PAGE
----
Division of Agriculture and Natural Resources
Division of Agriculture and Natural Resources
Division of Agriculture and Natural Resources
University of California
Division of Agriculture and Natural Resources

News Feed

UC Cooperative Extension water experts can provide drought commentary

With the ongoing interest in the California drought and water issues in general, the University of California's Division of Agriculture and Natural Resources (UC ANR) is pleased to offer the following expert sources to assist in your coverage.

We've selected UC ANR specialists and advisors from throughout the state who possess a wide range of research and scientific expertise related to water and agriculture, and who have agreed to serve as interview subjects as their time and schedules permit. One of our experts is fluent in Spanish. Another is fluent in Italian.

Please contact a member of the UC ANR news and media staff with additional questions.

Statewide

Jim Baird, Ph.D.
UC ANR Cooperative Extension turfgrass management specialist, based at UC Riverside
(951) 827-5630
cell (951) 333-9052
jbaird@ucr.edu

Dave Fujino, Ph.D.
Executive director, California Center for Urban Horticulture, based at UC Davis
(530) 754-7739
dwfujino@ucdavis.edu

Thomas Harter, Ph.D.
UC ANRCooperative Extension groundwater hydrologist, based at UC Davis
(530) 752-2709
thharter@ucdavis.edu

Loren Oki, Ph.D.
UC ANR Cooperative Extension landscape horticulture specialist, based at UC Davis
(530) 754-4135
lroki@ucdavis.edu

Doug Parker, Ph.D.
Director, California Institute for Water Resources
UC ANR Cooperative Extension specialist, statewide water policy
(510) 987-0036
doug.parker@ucop.edu

Dan Putnam, Ph.D.
UC ANR Cooperative Extension agronomy specialist, based at UC Davis
Alfalfa
(530-752-8982
dhputnam@ucdavis.edu

Samuel Solis Sandoval, Ph.D.
UC ANR Cooperative Extension specialist (speaks fluent Spanish), based at UC Davis
Municipal and agricultural water use
(530) 754-9646
samsandoval@ucdavis.edu

Daniel Sumner, Ph.D.
UC ANR agricultural economist, based at UC Davis
Director, UC Agricultural Issues Center
(530) 752-1668
dasumner@ucdavis.edu

Daniele Zaccaria, Ph.D. (Out of the country till May 7; speaks fluent Italian)
UC ANR Cooperative Extension water management specialist, based at UC Davis
(530) 219-7502 cell (email first)
dzaccaria@ucdavis.edu

Central Valley

David Doll
UC ANR Cooperative Extension farm advisor, Merced County
almonds, pistachios, walnuts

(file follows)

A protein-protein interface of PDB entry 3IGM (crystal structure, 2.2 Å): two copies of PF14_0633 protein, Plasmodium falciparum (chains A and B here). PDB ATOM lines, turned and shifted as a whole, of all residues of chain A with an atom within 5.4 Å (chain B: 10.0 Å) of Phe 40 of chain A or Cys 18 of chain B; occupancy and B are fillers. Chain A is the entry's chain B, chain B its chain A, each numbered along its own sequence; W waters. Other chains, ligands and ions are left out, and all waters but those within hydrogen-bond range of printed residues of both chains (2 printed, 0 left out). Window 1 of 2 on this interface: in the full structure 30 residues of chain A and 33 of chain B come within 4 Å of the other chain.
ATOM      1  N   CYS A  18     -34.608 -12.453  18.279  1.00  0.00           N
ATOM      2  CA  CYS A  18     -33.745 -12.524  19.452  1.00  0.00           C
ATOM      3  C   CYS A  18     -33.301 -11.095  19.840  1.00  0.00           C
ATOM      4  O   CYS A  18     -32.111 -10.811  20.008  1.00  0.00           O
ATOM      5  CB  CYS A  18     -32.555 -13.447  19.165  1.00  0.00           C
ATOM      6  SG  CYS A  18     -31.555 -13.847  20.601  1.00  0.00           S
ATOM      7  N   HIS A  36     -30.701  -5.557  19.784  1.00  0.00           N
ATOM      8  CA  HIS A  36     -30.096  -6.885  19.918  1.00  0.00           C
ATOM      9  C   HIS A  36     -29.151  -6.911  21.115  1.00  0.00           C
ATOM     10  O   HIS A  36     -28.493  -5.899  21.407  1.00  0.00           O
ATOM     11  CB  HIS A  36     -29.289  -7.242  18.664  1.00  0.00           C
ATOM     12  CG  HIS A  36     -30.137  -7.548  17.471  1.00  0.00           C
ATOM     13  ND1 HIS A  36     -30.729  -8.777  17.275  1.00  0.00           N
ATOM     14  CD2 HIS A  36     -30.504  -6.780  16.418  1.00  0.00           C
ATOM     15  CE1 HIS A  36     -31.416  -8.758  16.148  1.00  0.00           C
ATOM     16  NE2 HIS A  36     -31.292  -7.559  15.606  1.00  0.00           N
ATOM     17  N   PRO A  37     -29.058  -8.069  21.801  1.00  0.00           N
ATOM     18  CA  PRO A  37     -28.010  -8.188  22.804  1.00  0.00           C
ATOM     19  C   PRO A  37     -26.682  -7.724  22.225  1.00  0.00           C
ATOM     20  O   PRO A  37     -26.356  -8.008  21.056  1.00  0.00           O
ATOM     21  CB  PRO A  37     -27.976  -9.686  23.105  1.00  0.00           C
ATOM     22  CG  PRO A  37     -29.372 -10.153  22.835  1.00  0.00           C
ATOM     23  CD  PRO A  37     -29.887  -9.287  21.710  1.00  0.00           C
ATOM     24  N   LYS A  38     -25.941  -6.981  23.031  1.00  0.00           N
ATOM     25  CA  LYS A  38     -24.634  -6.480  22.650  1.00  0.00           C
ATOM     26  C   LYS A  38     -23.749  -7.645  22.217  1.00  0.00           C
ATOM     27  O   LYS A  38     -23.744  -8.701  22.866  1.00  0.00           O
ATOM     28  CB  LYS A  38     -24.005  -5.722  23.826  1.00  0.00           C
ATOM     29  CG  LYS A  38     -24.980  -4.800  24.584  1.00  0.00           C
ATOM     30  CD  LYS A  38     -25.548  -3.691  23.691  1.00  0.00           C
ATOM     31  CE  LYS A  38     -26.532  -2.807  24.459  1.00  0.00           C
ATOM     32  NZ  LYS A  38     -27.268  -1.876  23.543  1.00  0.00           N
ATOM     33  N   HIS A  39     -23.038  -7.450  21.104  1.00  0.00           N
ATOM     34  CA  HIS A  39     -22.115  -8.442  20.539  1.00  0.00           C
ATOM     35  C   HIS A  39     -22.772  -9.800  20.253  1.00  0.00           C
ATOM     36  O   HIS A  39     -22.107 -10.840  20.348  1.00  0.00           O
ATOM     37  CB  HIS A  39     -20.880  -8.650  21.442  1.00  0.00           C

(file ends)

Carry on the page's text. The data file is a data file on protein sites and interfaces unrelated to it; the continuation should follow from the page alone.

(209) 385-7403
dadoll@ucanr.edu
Twitter: @thealmonddoctor

Allan Fulton
UC ANR Cooperative Extension farm advisor, Tehama, Colusa, Glenn and Shasta counties
Irrigation and water resources
(530) 527-3101
(530) 200-2246 cell
aefulton@ucanr.edu

Craig Kallsen
UC ANR Cooperative Extension farm advisor, Kern County
Citrus and pistachios
(661) 868-6221
cekallsen@ucanr.edu

Robert Hutmacher, Ph.D.
UC ANR Cooperative Extension agronomic crops specialist
Director, UC West Side Research and Extension Center
(559) 260-8957
rbhutmacher@ucanr.edu

Dan Munk
UC ANR Cooperative Extension farm advisor, Fresno County
Irrigation and drainage
(559) 241-7521
(559) 284-6674 cell
dsmunk@ucanr.edu

Karrie Reid
UC ANR Cooperative Extension Environmental horticulture advisor, San Joaquin County
Landscaping under drought conditions
(209) 953-6109
skreid@ucanr.edu

Blake Sanden
UC ANR Cooperative Extension farm advisor, Kern County
Irrigation, soil, water
(661) 868-6218
blsanden@ucanr.edu

Central Coast

Michael Cahn
UC ANR Cooperative Extension farm advisor, Monterey, Santa Cruz and San Benito counties
Irrigation and water resources, vegetables and berries
(831) 759-7377
mdcahn@ucanr.edu

Southern California

Janet Hartin
UC ANR Cooperative Extension environmental horticulture advisor, San Bernardino, Los Angeles and Riverside counties
Landscape and turfgrass irrigation/graywater use
(951) 313-2023
jshartin@ucanr.edu

Darren Haver, Ph.D.
UC ANR Cooperative Extension farm advisor, Orange County
Landscaping and drought
(949) 653-1814
Twitter: @DHaverUCANR
dlhaver@ucanr.edu

Dennis Pittenger
UC ANR Cooperative Extension area environmental horticulturist, based at UC Riverside
Landscape irrigation management
(951) 827-3320
dennis.pittenger@ucr.edu

Northern California

Steve Orloff
UC ANR Cooperative Extension farm advisor, Siskiyou County
Alfalfa and irrigated pasture
(530) 842-2711
sborloff@ucanr.edu

 

Posted on Friday, April 24, 2015 at 9:24 AM
Tags: drought (13)

Drought issues will be part of University of California desert field day

A previous field day at the UC Desert Research and Extension Center.
An update on the California drought tops the agenda for the Agronomic Crops and Water Conservation Field Day, 7 a.m. to 12 noon April 16 at the UC Agriculture and Natural Resources research and extension center in the Imperial Valley.

Presentations will be made at six stops on a tour of the UC Desert Research and Extension Center, 1004 E. Holton Rd., Holtville. Visitors will see alfalfa produced with subsurface irrigation, an approach that cuts water use by reducing evaporation from the soil surface.

Research results from variety trials and deficit irrigation studies will be presented. In deficit irrigation, water is withheld at specific times during the crop's development so that yield loss is minimized despite water cutbacks.

In addition to alfalfa research, the field day includes presentations on oil crops, bell peppers, sugarbeets, giant king grass and sorghum. Irrigation technology and insect control will also be discussed.